2. Advertising and branding: Some forms of advertising and branded packaging should be allowed—as in many US states—in order to signal quality, consistency, and safety, giving legal products another advantage over the black market.

3. Consumption: Edibles and vaping cannabis products should also be allowed to help people move away from tobacco joints.

4. Taxation: The taxation of cannabis must be low enough to ensure the final product is as cheap as illicit cannabis, or risk continuation of the black market like in California. High potency cannabis (skunk) should be taxed more than lower potency varieties, encouraging consumers to switch to safer products.

5. Education: Users should be presented with the latest evidence on the health 2 effects of cannabis at point-of-sale – like in Canada.

6. Criminal justice: Those currently or previously involved in the illegal cannabis industry should have pathways to transfer in to the regulated, legal market. The Government should also expunge previous cannabis convictions, where appropriate, in order to limit the damage that criminal records cause to the life chances of low-risk offenders.

With Canada legalising and Illinois voting to become the 11th US state to legalise, we see it as a matter of when, not if, it will be legalised here.
– Daniel Pryor, co-author of “The Green Light” report

Discussing the report with The Evening Standard, Daniel Pryor, co-author of the report, said:

“It is time for us Tories to be more honest with ourselves.

“We have just had a spate of high-ranking Tory politicians admitting to drug use but we must get to a stage where politicians can express their views on cannabis more comfortably.

“If the Conservatives want to be the party of free enterprise, they should support a nascent cannabis industry that has clear public support.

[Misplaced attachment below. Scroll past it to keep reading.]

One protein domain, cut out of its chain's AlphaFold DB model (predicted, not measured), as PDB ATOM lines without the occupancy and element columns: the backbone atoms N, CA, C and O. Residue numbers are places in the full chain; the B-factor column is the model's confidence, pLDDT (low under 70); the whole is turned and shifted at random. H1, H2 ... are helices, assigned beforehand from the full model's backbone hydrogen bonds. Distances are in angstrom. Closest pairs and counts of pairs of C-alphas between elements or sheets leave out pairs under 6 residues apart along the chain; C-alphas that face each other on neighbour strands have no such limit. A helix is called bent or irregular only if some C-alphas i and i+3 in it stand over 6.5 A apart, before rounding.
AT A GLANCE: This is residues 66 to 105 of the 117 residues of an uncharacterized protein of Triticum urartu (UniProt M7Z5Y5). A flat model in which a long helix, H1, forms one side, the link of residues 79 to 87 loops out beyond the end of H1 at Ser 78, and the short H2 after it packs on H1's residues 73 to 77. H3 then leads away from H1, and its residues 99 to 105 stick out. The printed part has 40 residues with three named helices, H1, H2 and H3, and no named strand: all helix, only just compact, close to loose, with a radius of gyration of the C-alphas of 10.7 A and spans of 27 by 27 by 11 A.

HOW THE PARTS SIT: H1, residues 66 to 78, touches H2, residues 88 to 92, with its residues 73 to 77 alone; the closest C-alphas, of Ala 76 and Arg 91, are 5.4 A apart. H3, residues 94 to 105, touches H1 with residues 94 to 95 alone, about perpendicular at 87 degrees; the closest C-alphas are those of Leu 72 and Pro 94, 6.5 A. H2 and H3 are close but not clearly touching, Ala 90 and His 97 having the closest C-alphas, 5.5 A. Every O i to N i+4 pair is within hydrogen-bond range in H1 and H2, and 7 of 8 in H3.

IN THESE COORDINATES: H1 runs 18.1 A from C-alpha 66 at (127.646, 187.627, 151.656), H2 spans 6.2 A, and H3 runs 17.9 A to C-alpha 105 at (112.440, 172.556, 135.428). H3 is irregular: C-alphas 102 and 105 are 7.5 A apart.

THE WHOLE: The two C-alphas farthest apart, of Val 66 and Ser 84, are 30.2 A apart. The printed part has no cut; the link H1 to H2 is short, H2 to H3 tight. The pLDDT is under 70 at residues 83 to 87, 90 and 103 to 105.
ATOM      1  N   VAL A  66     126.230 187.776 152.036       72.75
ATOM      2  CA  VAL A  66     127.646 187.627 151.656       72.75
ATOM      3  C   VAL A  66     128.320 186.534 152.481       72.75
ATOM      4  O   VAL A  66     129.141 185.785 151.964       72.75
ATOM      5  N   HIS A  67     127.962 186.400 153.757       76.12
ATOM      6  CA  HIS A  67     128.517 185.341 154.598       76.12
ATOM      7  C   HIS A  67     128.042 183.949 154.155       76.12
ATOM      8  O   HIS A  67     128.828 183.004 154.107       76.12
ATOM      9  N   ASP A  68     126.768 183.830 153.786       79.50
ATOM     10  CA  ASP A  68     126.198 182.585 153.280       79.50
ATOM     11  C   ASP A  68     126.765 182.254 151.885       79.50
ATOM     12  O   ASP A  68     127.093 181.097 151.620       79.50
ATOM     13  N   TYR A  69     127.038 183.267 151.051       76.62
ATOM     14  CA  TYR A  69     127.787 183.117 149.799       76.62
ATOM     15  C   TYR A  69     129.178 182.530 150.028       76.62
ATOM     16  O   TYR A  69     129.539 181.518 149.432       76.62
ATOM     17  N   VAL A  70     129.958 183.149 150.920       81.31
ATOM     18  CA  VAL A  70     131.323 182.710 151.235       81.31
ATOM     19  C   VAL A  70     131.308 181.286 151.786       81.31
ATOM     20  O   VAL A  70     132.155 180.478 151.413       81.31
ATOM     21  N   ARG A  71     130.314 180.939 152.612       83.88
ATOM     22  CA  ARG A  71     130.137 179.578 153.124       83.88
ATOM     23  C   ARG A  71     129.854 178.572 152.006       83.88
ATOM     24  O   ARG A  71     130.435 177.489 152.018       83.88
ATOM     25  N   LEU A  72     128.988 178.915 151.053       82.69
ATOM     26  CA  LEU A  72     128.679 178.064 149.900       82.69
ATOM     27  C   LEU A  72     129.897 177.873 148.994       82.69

“With Canada legalising and Illinois voting to become the 11th US state to legalise, we see it as a matter of when, not if, it will be legalised here. So the key question becomes ‘how?’”

Mr Pryor concluded that legalisation in the UK could be “reasonably expected within the next five to 10 years”.

Given the vehement opposition from the Conservative Party to legalising cannabis for recreational use, the report from the Adam Smith Institute signals a significant shift in opinion towards cannabis among Conservative members and voters.

Theresa May has consistently shot down previous calls to rethink her Government’s policy towards cannabis.

Responding to Lord Hague’s claims that the war on cannabis had been “lost,” a spokesperson for Ms May said:

“The harmful effects of cannabis are well known and there are no plans to legalise it.”

“In terms of decriminalising cannabis, there are no plans in that respect. The evidence is very clear – cannabis can cause serious harm when it is misused.”

However, with May’s successor about to be chosen by members of the Conservative Party, the door has opened for the next PM to be more liberal with their approach to cannabis.

Could the UK really be seeing legal cannabis on sale in the next “5 to 10 years”?

References and further Reading